The Power of Words
by, Andria Botzet, MA, LAMFT
[/vc_column_text][vc_single_image image=”30714″ img_size=”large” alignment=”center”][gem_divider margin_top=”50″][/vc_column][/vc_row][vc_row el_class=”blogp”][vc_column][vc_column_text]I recently came across an article on GoodTherapy.org (blog dated 4.14.16) about communication, which noted that only 7% of human communication is transmitted through words. This brief statistic really got me thinking! In my experiences working with families and individuals, I wholeheartedly believe this to be accurate. At the same time, I frequently hear people talk about “poor communication” or that they’re looking to improve communication, though in most cases, they’re referring to their verbal interactions (or lack thereof). Even though words may only comprise 7% of our communication, my experience suggests that verbal language plays a very critical role in our relationships and our mental health.[/vc_column_text][vc_column_text]When working with individuals, couples, and families, I pay close attention to the language they use to describe their experiences and interactions. Additionally, I notice how they and others react to their words. The more common observations that I’ve made revolve around 3 primary words:
- Should. An instructor once told me, “Don’t ‘should’ on yourself, and don’t ‘should’ on others”; over time, I’ve come to more fully realize what he meant. Simply stated, the word “should” carries a tremendous amount of pressure and judgment. Try to replace the word with more action-oriented terms or “I statements”. For example, the statement “I really should be doing laundry instead of watching this show”, can be replaced with “I will do laundry after I watch this show”. The replacement statement acts as a plan or goal, rather than carrying self-judgment against watching television, suggesting that “I’m doing the wrong thing”. Similarly, the message “you should really be getting an A in that class” can be replaced with “I’d like you to study more for that class”. In this case, the replacement statement reflects the speaker’s wishes rather than placing judgement on the recipient.
- But. This word tends to negate the prior portion of the statement. “Thank you for taking out the garbage, but you forgot to wash the laundry” provides a tone that tells the recipient that the first act (taking out the garbage) is trivial, and that they have somehow let you down by not completing the more important task of washing laundry. Replacing “but”s with “and”s will soften the tone of the statement: “Thank you for taking out the garbage, and please don’t forget to wash the laundry”. In many cases, the recipient will respond much more favorably to the latter statement.
- Never/Always. Regarding behaviors in relationships, these words are rarely accurate. “You never clean up after yourself” may seem accurate after you have picked up a loved one’s dirty dishes for the 100th time, and – chances are – there has been a time or two that they have put away their own dirty dishes. It is also very likely that they will feel attacked by that statement and will react defensively, which will not help your mission to have them clean up in the future. However, by avoiding the never/always words, the statement can be softened, which will likely lessen their defensive reaction: “I have been picking up your dinner dishes, and I need you to do it yourself now”. These words can also serve as a cognitive distortion of our own self-worth or self-confidence. Saying to ourselves “I’ll never do it right!” or “I always screw things up”, is likely not completely accurate and does not help us to grow. Practicing softer self-talk will increase self-confidence and will open us up to new experiences: “I’ve been struggling with this, and I will get it sooner or later!” and “I’m human and I made a mistake; I will work to correct it”.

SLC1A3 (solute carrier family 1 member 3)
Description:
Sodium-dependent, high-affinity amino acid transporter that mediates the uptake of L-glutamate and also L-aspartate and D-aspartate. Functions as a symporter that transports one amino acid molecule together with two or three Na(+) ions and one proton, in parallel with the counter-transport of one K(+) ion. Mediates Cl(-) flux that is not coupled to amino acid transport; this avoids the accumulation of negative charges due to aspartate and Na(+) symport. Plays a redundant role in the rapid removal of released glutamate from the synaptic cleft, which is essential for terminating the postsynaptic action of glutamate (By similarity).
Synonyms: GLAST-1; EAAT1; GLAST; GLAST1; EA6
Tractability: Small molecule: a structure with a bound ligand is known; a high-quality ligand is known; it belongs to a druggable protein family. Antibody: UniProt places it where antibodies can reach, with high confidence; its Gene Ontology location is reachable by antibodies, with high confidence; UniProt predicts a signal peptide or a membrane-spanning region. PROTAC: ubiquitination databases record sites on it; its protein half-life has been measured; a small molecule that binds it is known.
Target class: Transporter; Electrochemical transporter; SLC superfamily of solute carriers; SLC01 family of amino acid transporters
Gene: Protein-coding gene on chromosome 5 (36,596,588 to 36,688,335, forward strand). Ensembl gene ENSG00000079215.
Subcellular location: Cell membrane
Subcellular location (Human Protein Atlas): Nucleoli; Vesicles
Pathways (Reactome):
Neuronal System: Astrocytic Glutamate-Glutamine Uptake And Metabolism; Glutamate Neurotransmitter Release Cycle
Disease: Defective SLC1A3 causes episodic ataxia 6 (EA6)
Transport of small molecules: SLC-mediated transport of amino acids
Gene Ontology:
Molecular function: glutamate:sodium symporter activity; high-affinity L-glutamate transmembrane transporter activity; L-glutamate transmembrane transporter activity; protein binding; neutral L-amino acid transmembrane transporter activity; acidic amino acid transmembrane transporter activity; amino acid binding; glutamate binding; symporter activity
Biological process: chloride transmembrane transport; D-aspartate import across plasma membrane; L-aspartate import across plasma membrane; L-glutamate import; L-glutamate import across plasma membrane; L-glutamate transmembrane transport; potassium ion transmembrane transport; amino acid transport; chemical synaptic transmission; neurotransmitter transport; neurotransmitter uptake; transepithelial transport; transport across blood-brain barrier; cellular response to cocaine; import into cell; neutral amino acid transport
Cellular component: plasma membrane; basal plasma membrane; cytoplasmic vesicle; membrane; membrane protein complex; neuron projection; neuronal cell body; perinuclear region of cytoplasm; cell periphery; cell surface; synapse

The remaining 93% of language consists of a blend of tones, facial expressions, body positioning, and gestures; I’m fascinated by the complexity of what I previously thought to be simply “talking”! I guess the old children’s playground phrase isn’t exactly true: Sticks and stones may break your bones, and words can hurt just as badly…[/vc_column_text][gem_divider margin_top=”50″][vc_row_inner][vc_column_inner width=”1/2″][vc_column_text]Andria Botzet, MA, is a Licensed Associate Marriage and Family Therapist who helps families and couples improve their communication and relationships. Contact Andria today for your FREE consultation by clicking HERE.[/vc_column_text][/vc_column_inner][vc_column_inner width=”1/2″][/vc_column_inner][/vc_row_inner][gem_divider margin_top=”50″][/vc_column][/vc_row][vc_row][vc_column width=”1/4″][/vc_column][vc_column width=”1/2″][vc_column_text]
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